In addition, night terrors are often associated with other underlying conditions, such as breathing problems while sleeping, for example, apnea, migraines, head injuries, restless leg syndrome and certain medications.
A study that assessed 661 people with Parkinson’s disease, aged 43 to 89 years, reported that 3.9 percent had night terrors. In addition, 17.2 percent had nightmares and 1.8 percent experienced sleepwalking.
The following factors may also play a role.
Night terrors and sleepwalking appear to be associated. They both occur during slow-wave sleep, the deepest sleep stages, that happen in the early part of the night.
Some researchers believe that people who experience sleepwalking or night terrors may have difficulty in maintaining slow-wave sleep. This makes them susceptible to quick arousals, and it increases the chance of parasomnias.
Brain lesions are an unlikely cause of night terrors. In some cases, however, damage to or dysfunction of the thalamus has been linked to this phenomenon.
In one study, a woman began having regular night terrors at the age of 48 years.
She underwent observation in a sleep laboratory to investigate the cause. The tests showed an increased signal coming from the thalamus. This appeared to cause the micro-arousals suggestive of night terrors.
The thalamus is thought to play a key role in maintaining sleep-wake cycles. It also acts to dampen of the signals that normally arrive from the senses, including those of hearing, while we sleep.
Most of the information our brain receives from the outside world passes through the thalamus before it is sent out to the parts of the brain that enable us to see or hear, for example.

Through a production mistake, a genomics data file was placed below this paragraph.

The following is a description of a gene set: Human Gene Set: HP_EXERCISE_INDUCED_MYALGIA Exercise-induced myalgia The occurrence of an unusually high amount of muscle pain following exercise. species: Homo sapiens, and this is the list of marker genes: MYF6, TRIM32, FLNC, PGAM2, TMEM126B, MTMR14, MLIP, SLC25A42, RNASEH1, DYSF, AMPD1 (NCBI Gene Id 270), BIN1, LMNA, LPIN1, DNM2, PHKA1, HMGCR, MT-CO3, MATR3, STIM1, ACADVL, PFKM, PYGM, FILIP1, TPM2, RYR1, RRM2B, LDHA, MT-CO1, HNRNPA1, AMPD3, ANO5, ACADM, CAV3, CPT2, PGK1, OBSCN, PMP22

When we sleep, the thalamus is less inclined to send this information to the rest of the brain.
As a result, when we sleep, we are less aware of tactile stimuli and the sounds around us.
People who have night terrors or who sleep walk often have a family member who also does this.
In 1980, a small study found that that 80 percent of sleepwalkers and 96 percent of people who have night terrors have at least one other close family member who has one or both conditions.
Another investigation that focused on identical and non-identical twins supported this finding.
The researchers found that a person is significantly more likely to experience night terrors if their identical twin does. In non-identical twins, the chance of this happening is lower.
A long-term study of 1,940 children, published in 2015, found that those whose parents had walked in their sleep were more likely to have night terrors and that these night terrors were more likely to persist for longer.
The peak age for night terrors in childhood was found to be 18 months. At this age, 34.4 percent of children were reported by parents to have night terrors. Up to a third of children who experienced night terrors then develop sleepwalking habits later in childhood.
A doctor will ask a patient and, if appropriate, family members, about any signs of night terrors. They may also carry out tests to look for other possible factors, which may be physical or psychological.
A sleep study may be recommended.